September marks the annual Heritage Month in South Africa. Heritage Day on 24 September recognises and celebrates the cultural wealth of our nation. South Africans celebrate the day by remembering the cultural heritage of the many cultures that make up the population of South Africa.
Minister Nathi Mthethwa launched Heritage Month 2014 in Gauteng on 31 August under the theme: “Celebrating 20 Years of Democracy: Tell Your Story that Moves South Africa Forward”.
Among the projects identified to advance the “Tell Your Story” campaign are the reburials of Nat Nakasa and Moses Kotane. Repatriations of unsung heroes provide South Africans with an opportunity to learn more about their personal struggles, the circumstances that led to them living in exile and the impact they had on the liberation of our country.
Other events include National Book Week from 1 to 7 September under the theme: “Going Places” focusing on the power of books and how they can ‘figuratively’ and ‘literally’ take South Africans to places. Events are planned in all the provinces and will include reading in indigenous languages, storytelling and motivational talks, word-a-thons, poetry sessions and book debates.
Heritage Month recognises aspects of South African culture which are both tangible and intangible: creative expression such as music and performances, our historical inheritance, language, the food we eat as well as the popular memory.
Various heritage sites and infrastructures in South Africa are named after the liberation struggle icons, e.g.:
The Sol Plaatjie Municipality in the Northern Cape
The Nelson Mandela Museum in the Eastern Cape
Luthuli House in Gauteng
Shaka Zulu Airport in KwaZulu-Natal
Tshwane Municipality in Gauteng
Steve Biko Memorial in the Eastern Cape.
South Africa is also home to eight of the 981 World Heritage Sites which are recognised by the United Nations Educational and Scientific Organisation as places of outstanding cultural and historical importance.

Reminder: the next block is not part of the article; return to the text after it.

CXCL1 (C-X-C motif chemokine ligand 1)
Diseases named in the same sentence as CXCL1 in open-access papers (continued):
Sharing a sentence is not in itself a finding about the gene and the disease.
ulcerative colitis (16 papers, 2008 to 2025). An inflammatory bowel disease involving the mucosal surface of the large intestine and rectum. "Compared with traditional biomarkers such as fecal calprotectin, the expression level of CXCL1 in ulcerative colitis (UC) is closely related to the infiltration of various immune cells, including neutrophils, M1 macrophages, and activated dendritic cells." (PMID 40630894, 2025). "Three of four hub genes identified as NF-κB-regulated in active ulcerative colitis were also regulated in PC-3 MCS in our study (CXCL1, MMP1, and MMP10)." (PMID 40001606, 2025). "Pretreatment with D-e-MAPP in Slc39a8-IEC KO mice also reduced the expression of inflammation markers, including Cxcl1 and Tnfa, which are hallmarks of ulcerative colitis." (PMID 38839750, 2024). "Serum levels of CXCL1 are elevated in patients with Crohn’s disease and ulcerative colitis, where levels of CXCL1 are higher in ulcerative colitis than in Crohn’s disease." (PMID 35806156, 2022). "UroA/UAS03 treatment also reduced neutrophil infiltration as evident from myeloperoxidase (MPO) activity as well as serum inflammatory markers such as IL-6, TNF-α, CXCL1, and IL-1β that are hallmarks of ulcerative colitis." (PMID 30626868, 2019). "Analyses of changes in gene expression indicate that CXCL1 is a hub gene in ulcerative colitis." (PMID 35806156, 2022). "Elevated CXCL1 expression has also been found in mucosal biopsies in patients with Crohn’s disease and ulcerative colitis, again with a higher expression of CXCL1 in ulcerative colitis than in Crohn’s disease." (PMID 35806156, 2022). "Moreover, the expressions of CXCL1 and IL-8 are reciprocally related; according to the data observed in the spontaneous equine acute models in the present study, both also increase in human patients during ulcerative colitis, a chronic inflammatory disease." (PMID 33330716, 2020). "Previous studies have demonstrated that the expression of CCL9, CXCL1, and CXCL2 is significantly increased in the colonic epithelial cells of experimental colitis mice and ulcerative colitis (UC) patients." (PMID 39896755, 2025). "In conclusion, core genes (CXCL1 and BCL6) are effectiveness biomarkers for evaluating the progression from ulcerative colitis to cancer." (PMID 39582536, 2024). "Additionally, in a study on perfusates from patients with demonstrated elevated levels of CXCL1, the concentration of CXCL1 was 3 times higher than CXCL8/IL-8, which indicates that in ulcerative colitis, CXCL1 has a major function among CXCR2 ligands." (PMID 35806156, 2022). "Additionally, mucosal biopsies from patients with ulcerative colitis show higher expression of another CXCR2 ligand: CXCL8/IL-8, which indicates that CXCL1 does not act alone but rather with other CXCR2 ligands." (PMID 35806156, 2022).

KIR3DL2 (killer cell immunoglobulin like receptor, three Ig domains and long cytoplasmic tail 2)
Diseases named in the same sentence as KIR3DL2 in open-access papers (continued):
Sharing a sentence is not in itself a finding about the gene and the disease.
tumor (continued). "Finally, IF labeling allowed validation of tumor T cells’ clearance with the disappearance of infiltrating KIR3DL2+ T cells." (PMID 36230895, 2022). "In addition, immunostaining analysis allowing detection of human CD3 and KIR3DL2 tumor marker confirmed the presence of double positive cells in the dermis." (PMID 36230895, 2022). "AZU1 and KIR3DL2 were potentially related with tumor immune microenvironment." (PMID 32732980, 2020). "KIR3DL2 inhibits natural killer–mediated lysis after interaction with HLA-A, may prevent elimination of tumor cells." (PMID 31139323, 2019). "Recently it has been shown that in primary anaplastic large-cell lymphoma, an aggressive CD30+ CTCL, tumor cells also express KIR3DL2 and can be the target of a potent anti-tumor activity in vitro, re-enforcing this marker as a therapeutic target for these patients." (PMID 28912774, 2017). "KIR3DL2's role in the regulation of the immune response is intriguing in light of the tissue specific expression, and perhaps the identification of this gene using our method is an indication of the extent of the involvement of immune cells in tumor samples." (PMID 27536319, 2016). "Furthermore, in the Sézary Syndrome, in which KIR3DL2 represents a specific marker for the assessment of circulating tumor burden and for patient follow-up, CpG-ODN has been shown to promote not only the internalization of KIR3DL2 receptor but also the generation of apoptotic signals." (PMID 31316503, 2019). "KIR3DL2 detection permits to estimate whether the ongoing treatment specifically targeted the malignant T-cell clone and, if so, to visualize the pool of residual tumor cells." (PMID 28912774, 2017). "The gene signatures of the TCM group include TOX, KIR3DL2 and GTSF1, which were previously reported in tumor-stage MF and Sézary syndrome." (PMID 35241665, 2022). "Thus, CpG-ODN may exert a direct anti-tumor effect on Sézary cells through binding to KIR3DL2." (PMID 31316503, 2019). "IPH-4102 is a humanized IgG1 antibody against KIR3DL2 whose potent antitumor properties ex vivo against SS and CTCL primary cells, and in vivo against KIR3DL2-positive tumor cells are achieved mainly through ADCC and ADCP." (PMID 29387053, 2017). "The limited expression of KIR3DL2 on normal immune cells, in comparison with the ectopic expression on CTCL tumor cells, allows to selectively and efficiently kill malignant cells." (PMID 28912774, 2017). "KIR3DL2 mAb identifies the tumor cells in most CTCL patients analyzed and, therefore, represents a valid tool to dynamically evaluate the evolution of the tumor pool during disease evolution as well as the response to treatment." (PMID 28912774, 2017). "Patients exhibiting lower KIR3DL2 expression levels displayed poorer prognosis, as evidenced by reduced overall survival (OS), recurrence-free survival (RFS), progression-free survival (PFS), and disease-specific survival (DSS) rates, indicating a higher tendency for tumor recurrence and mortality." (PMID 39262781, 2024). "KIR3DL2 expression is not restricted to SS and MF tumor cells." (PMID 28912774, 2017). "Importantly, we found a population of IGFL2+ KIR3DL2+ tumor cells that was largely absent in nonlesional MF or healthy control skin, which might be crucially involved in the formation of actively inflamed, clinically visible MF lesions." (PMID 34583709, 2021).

These sites are:
iSimangaliso Wetlands Park
the hominid sites at Swartkrans, Sterkfontein and Kromdraai (known as the Cradle of Humankind)
Ukhahlamba-Drakensberg Park (mixed natural and cultural)
Mapungubwe Heritage Site
Cape Floral Kingdom
Richtersveld Cultural and Botanical Landscape.
The sites offer a diversity and abundance of cultural and natural values that encapsulate the value systems of the country.
In addition to these sites, the country has 17 national heritage sites and the country is taking steps to protect more of its heritage sites.
Government has set in motion the process of declaring another historic place in the history of South Africa, Liliesleaf Farm in Rivonia, a heritage site.
Speaking at the 50th commemoration of the Liliesleaf Farm raid by the apartheid police President Jacob Zuma said preserving the site would contribute to the on-going process of national healing and the building of a more cohesive society.
During the commemoration, President Zuma said it’s our joint responsibility to tell the story of the farm. “We all have a responsibility to ensure that the story of Liliesleaf and the Rivonia Trial is told in full for the benefit of current and future generations and that to ensure that the ideas born on this farm live forever”.
So join in and help preserve and spread awareness of our heritage resources. They are not just symbols of our past, but they are the foundation for our future as well.